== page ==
In fact when I was switching over my products I had a major dilemma about whether to use up all the product until it was gone (less waste, I guess, and perhaps slightly less of the toxic gunk in the ecosystem?), or dumping it down the drain/tossing it out (another landfill contribution). I settled on using up the products that didn’t entirely gross me out and giving away the others to friends/family who weren’t grossed-out by them. (I know, the latter didn’t do much to change their minds about the products and their impact on the environment and self, but I figured these people were likely to purchase the product on their own, and that they had to listen to my reasons for not wanting to use it myself before I handed it off to them. But I still feel guilty about contributing to the use of the products that I didn’t want.)

    To advertise your use of natural/organic/sustainable/eco-friendly products, you could consider making a sticker or label that covers the bottle. I recently saw a sticker on a Nalgene bottle that said “This is my last Nalgene bottle”. That particular campaign is organized, but you could make your own stickers – maybe someone else might want one. 🙂
    (Same link, different web address b/c it’s easier to remember the second one, I guess.)

  3. Tim Stobbs says:

    I seem to recall any container you rinse completely three times will drop any toxic stuff down to under 10 ppm (or was that 100 ppm?). Which basically means you could give it to my two year old and let him suck on it with no ill effect. Who knew that analytical chemistry class would actually be useful some day?

    I love your blog. It’s giving me ideas. Thanks!

  4. I have thought about the container factor too. But mine are mostly glass and I thnk the economic impact of that is a bit too much for me. I did look at the eco bags website which is a nice idea. I just have to find some 100% organic unbleached cotton or hemp and sew up some bags…

  5. christal says:

    healthy cookie-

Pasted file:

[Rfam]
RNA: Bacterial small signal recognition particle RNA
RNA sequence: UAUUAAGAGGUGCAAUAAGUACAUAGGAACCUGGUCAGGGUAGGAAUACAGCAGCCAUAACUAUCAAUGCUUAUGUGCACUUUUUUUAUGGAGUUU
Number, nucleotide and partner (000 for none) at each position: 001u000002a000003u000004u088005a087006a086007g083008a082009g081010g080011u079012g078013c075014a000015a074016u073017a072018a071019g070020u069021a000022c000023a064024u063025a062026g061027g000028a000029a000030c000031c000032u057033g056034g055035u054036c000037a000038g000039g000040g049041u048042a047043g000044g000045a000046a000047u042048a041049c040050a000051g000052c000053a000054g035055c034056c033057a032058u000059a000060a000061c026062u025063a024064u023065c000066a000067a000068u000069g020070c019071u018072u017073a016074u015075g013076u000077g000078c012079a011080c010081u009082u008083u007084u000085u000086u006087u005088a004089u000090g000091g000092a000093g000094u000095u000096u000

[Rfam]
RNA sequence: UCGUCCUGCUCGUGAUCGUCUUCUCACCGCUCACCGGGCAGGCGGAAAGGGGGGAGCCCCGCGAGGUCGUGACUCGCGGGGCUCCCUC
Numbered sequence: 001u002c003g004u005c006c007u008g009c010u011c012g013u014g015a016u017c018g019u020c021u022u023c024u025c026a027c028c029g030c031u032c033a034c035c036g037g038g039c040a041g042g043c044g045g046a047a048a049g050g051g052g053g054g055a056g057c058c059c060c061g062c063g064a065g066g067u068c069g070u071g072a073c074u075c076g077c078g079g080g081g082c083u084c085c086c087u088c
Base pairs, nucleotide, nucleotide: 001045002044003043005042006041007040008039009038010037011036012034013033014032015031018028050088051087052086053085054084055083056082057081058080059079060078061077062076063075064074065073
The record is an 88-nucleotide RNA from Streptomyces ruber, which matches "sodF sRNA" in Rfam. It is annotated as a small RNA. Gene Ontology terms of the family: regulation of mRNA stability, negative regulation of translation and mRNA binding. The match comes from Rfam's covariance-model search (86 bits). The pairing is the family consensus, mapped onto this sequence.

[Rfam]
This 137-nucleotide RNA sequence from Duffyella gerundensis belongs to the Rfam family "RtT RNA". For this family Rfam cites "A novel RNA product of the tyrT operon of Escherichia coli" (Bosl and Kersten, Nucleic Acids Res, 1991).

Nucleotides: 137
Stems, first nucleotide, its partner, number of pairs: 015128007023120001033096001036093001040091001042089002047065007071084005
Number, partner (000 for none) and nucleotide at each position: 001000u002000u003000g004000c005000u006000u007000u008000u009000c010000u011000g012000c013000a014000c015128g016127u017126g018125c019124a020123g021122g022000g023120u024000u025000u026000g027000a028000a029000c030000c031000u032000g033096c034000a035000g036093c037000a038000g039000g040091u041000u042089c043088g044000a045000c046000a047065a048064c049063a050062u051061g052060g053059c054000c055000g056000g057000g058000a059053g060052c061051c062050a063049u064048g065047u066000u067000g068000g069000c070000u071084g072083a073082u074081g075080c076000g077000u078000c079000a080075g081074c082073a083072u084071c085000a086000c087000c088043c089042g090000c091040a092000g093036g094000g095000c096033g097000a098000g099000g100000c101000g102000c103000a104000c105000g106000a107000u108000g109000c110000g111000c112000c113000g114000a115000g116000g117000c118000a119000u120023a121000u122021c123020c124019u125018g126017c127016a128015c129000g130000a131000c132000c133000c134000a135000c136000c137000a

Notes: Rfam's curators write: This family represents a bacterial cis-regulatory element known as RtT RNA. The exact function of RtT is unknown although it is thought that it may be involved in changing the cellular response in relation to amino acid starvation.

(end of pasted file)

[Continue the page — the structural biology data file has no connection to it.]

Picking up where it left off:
that is a brilliant idea!! let us know how those work out.
    green yogini-
    I love that tip. ms.thistle should definitely sell her own recyled sticker “labels” maybe even donate the funds to a tree planting charity like

  6. dustybanjo says:

    I, too, was struggling with the issue of “use up” vs “toss out already!” We are selling our gas-powered lawn mower for a reel mower, so I guess that puts me in the “give it away” category… I did use up my shampoo, however, and have a nice de-labeled bottle to pour bulk ‘poo into.

  7. Morgan says:

    I chose to use everything up…recycle the bottles and buy the natural cleaners in all their organic ad glamour! I’m wanting to influence people…they all hear me talk about this stuff, so I’d rather they not take a peak through my bathroom vanity (we all know you do it) and think that I’m using Mr. Carcinogen…I’m mean Mr. Clean…So…I’d rather they see a brand name, know that I trust it…and hopefully they will go out and make the same purchase decision…then refill until your heart is green!!!!

  8. Lori V. says:

    I’m with Morgan. Except, I just took all my toxic stuff & gave it to the neighbor’s maids! They were grateful, if not a bit puzzled, and it kept them from buying toxics for that much longer. Now I have my Method stuff so that anyone visiting can see! Of course, here in the great Red state of TX, I’ve not found anywhere to buy bulk natural stuff (except food)… SIGH.